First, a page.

I love the idea of having people over and sitting around the dinner table with good friends. I scour magazine articles about how to plan a party, and I collect Pinterest posts about entertaining; but then I think of all the work involved. First, I’d have to clean, then I’d have to cook something worth eating, and then I’d have to get my kids to behave with perfect manners.
I have much to learn about setting aside my perfectionism, and Jane Austen’s novels are a great resource in that regard. Jane’s opinions about entertaining run under the surface in most of her books, but they seem most obvious to me in her final novel, Persuasion. Throughout the book, she hints that entertaining shouldn’t be about perfection but about love and joy. That’s definitely something I need to internalize.
The first example of successful hosts in Persuasion are the Musgrove family, who cheer others with “talking, laughing, and singing.” Austen writes:
The party at the Great House was sometimes increased by other company. The neighborhood was not large, but the Musgroves were visited by every body, and had more dinner parties, and more callers, more visitors by invitation and by chance than any other family.
The girls were wild for dancing: and the evenings ended, occasionally, in an unpremeditated little ball. There was a family of cousins within a walk of Uppercross, in less affluent circumstances, who depended on the Musgroves for all their pleasures: they would come at any time, and help play at any thing, or dance any where.
The next family that Austen sets up as good hosts is the Harville family, who unlike most good examples in Austen’s novels come from a much lower class:
They all went indoors with their new friends, and found rooms so small as none but those who invite from the heart could think capable of accommodating so many. Anne had a moment’s astonishment on the subject herself; but it was soon lost in the pleasanter feelings which sprang from the sight of all the ingenious contrivances and nice arrangements of Captain Harville, to turn the actual space to the best possible account.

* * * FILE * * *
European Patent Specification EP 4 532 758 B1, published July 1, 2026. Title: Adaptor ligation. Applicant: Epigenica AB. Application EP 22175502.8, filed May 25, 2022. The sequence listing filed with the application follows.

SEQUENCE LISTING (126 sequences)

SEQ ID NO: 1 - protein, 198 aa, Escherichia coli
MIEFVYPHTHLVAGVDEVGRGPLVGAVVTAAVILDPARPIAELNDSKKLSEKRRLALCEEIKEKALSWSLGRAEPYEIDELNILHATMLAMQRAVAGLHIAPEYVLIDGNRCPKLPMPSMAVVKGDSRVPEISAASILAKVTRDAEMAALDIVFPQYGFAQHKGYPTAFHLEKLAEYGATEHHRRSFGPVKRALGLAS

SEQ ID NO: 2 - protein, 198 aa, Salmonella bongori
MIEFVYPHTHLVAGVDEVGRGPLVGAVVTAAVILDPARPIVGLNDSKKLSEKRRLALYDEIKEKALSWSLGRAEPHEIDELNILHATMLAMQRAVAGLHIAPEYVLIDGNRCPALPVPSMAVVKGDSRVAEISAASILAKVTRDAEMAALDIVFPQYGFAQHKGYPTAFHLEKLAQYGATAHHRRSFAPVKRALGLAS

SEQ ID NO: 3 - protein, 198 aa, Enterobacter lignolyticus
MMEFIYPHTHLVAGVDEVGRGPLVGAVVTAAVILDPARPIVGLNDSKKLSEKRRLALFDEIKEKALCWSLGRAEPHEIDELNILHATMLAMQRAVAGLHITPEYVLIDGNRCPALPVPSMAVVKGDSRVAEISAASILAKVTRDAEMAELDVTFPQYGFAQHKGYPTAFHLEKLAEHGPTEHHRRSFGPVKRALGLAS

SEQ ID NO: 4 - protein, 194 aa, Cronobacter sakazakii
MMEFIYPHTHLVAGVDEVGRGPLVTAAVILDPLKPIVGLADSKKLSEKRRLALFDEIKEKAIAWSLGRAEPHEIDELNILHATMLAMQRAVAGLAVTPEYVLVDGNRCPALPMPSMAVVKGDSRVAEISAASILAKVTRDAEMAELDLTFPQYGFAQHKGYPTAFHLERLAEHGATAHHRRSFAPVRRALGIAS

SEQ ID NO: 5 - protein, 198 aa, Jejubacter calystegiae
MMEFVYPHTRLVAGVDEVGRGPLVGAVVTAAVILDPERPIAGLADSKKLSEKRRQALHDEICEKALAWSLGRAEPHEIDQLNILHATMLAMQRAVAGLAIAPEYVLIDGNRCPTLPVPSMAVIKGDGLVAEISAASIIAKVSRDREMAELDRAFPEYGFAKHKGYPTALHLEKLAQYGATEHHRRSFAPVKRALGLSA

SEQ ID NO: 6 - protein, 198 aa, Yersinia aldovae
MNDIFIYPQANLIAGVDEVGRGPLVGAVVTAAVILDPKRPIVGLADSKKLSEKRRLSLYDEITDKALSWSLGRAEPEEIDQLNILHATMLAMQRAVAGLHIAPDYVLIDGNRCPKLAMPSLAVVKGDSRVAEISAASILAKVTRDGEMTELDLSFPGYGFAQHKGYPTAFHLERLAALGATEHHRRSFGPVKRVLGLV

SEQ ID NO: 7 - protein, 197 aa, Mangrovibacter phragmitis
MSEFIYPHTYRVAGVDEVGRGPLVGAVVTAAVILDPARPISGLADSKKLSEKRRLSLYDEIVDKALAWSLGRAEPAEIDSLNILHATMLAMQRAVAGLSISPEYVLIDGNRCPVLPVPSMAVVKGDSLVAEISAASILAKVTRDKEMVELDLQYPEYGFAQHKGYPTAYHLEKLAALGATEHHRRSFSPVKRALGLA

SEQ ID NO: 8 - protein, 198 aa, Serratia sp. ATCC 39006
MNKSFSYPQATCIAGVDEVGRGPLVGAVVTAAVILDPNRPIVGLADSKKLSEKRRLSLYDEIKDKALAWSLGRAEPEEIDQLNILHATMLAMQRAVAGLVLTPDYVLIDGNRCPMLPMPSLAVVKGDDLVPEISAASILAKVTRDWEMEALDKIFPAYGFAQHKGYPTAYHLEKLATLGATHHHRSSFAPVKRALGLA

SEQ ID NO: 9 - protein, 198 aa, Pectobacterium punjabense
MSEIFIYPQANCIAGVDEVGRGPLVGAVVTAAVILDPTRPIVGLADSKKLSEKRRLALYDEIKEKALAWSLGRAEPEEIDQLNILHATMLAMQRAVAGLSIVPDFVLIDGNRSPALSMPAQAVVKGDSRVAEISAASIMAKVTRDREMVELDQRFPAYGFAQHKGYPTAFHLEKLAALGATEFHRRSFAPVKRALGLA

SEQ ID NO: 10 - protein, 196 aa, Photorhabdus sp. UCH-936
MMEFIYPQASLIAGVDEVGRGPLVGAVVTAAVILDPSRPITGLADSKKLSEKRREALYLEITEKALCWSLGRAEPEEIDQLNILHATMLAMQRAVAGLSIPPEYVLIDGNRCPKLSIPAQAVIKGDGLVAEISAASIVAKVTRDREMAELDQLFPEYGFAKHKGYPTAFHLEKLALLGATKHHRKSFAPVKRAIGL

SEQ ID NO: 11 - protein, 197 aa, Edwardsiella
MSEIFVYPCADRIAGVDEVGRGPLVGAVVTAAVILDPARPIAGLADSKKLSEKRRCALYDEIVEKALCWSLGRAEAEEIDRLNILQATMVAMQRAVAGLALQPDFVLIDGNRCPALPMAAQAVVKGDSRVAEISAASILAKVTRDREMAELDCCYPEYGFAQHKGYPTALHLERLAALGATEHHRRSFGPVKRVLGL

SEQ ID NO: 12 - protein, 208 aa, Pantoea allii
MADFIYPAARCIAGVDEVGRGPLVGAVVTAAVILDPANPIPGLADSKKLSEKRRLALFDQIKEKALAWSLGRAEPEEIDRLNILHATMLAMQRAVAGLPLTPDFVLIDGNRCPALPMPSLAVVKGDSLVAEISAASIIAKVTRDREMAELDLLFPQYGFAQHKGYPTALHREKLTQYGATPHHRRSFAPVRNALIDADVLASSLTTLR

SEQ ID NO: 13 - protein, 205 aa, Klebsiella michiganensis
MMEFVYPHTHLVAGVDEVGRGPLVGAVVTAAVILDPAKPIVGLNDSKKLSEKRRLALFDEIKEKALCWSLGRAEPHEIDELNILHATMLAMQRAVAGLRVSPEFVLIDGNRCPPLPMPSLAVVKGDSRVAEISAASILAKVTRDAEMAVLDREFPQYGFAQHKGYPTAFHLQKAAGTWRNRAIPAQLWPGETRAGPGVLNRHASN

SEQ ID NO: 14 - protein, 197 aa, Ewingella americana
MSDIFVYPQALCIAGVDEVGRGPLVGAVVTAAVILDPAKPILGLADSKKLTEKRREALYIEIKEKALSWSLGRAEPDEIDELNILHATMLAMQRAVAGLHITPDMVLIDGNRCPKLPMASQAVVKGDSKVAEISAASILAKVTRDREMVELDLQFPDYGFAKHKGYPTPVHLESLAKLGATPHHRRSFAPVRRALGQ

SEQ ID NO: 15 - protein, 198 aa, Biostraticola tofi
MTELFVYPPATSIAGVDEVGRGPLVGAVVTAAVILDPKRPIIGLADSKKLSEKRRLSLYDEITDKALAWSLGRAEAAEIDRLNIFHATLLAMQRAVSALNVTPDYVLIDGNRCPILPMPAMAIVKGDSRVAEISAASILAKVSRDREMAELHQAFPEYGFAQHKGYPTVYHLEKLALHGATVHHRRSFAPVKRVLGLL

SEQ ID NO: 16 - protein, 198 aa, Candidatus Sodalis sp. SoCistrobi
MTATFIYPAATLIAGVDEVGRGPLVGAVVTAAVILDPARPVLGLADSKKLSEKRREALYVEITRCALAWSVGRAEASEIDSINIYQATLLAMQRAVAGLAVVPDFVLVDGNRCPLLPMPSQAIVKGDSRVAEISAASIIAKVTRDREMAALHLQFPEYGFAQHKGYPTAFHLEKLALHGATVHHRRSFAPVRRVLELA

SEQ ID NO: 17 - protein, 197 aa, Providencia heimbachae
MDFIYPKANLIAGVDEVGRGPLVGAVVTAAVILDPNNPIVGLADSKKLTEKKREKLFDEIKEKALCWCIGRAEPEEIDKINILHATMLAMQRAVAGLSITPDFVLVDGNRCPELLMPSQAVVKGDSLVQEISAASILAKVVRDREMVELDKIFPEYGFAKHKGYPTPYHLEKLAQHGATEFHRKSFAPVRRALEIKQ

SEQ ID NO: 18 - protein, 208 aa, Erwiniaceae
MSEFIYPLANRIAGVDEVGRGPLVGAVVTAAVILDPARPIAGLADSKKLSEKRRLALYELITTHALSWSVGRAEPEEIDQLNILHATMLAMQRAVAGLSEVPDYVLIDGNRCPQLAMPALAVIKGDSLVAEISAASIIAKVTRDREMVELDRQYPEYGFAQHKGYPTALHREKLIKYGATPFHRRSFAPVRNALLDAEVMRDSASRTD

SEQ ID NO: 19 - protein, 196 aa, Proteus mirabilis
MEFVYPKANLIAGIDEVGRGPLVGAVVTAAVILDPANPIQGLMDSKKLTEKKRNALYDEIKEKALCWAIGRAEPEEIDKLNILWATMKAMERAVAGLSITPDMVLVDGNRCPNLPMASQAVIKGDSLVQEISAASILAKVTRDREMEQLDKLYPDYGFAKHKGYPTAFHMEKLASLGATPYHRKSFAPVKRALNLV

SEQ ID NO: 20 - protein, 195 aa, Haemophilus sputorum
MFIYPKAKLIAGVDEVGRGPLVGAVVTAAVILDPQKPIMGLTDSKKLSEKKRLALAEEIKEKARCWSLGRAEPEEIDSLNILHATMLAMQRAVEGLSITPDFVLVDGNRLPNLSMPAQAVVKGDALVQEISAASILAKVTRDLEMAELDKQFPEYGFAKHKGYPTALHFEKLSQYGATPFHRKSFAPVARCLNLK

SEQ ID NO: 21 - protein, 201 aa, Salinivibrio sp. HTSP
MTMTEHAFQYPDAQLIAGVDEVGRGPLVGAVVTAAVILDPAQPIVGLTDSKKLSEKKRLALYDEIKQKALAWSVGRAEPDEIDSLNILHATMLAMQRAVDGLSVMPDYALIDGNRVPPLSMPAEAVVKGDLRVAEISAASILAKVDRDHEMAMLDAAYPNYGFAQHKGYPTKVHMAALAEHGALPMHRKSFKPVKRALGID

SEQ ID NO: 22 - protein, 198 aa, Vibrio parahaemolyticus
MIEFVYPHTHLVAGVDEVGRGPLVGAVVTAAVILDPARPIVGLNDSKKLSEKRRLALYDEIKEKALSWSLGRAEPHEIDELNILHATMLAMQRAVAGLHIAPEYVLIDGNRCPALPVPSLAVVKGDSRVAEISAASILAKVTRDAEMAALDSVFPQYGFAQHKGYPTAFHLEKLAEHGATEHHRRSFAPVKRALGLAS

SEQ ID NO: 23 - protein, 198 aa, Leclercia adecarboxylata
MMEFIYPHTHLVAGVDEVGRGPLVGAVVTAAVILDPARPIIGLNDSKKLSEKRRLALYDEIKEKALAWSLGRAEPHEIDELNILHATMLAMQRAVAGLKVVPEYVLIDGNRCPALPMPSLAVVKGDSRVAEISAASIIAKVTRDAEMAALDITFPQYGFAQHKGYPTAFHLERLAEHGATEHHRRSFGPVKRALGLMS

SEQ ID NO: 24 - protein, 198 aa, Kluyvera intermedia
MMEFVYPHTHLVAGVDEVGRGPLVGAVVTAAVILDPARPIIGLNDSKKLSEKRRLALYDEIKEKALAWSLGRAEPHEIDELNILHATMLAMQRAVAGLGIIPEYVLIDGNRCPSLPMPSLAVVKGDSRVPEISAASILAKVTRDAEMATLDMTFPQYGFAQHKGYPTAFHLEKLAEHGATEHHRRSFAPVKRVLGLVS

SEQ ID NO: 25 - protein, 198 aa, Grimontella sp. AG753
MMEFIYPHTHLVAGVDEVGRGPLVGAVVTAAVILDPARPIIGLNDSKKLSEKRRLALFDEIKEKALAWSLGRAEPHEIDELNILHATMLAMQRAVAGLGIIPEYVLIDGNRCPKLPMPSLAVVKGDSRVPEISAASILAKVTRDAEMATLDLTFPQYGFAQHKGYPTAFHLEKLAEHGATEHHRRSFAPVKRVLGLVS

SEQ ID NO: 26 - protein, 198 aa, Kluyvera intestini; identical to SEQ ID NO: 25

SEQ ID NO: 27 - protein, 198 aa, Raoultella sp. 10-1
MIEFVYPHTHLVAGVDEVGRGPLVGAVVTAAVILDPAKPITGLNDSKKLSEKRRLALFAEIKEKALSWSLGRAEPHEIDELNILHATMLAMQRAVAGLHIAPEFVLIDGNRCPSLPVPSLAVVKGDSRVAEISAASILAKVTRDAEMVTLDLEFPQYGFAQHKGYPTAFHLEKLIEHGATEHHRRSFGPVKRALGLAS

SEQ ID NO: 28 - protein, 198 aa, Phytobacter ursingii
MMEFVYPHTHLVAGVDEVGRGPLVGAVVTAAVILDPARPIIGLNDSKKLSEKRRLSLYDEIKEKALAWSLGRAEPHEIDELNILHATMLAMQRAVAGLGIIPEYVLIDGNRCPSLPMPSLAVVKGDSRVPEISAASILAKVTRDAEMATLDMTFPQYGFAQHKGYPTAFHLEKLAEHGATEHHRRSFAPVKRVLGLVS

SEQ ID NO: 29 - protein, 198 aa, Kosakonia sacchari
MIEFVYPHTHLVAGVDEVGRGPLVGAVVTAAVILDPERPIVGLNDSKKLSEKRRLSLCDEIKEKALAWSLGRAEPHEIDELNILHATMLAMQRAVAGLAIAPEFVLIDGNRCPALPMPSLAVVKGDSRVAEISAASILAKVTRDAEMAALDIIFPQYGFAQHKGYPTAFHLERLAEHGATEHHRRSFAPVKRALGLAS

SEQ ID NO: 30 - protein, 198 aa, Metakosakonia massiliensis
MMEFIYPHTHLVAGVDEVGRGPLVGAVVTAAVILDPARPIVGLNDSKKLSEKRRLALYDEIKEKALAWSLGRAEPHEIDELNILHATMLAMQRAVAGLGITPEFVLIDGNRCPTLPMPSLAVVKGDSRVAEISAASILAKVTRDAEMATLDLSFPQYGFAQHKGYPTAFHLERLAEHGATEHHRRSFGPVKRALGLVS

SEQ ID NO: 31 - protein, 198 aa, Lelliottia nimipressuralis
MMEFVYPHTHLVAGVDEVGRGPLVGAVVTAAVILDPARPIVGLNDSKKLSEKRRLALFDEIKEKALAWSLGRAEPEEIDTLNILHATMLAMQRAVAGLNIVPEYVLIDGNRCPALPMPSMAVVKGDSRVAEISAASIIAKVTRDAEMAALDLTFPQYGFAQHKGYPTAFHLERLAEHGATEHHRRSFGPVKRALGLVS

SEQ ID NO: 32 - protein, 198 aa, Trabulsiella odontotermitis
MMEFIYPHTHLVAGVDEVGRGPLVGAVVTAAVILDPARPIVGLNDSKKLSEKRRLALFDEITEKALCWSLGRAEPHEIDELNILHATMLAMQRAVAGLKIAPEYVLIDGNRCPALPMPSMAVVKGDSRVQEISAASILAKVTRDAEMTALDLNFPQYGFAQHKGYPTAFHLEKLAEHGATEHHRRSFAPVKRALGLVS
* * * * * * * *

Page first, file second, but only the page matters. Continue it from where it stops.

A while later, Anne goes to Bath to stay with her father and sister. Her family’s style of interaction with others stands in stark contrast to the Musgroves and Harvilles. Austen notes:
Their house was undoubtedly the best in Camden-place; their drawing-rooms had many decided advantages over all the others which they had either seen or heard of . . . Their acquaintance was exceedingly sought after. Every body was wanting to visit them. They had drawn back from many introductions, and still were perpetually having cards left by people of whom they knew nothing.
It would seem that the Elliots could have entertained with ease, and yet, Austen writes, “they gave no dinners in general.” Rather, Anne’s father and sister spent their time obsessing over a connection with the Dowager Viscountess Dalrymple.
I’m sure Anne voiced Austen’s opinion on the matter of entertaining, when she said, “My idea of good company, Mr. Elliot, is the company of clever well-informed people, who have a great deal of conversation; that is what I call good company.”
So, to Jane Austen, good entertaining isn’t about the size of the house, the style of furniture, or the food. It’s about the people. That is something we tend to lose sight of in this crazy, modern world we live in. I think if Jane Austen were to write a magazine article about entertaining today, she would advise us to set aside our perfectionism and instead sit down with a good book in preparation for friends coming over. Maybe we could also pick up some food at the store and tidy up a bit, but entertaining should be more about making others happy than about showing off our perfect lives.
What experiences have you had with entertaining? What do you think makes a good party or a good host?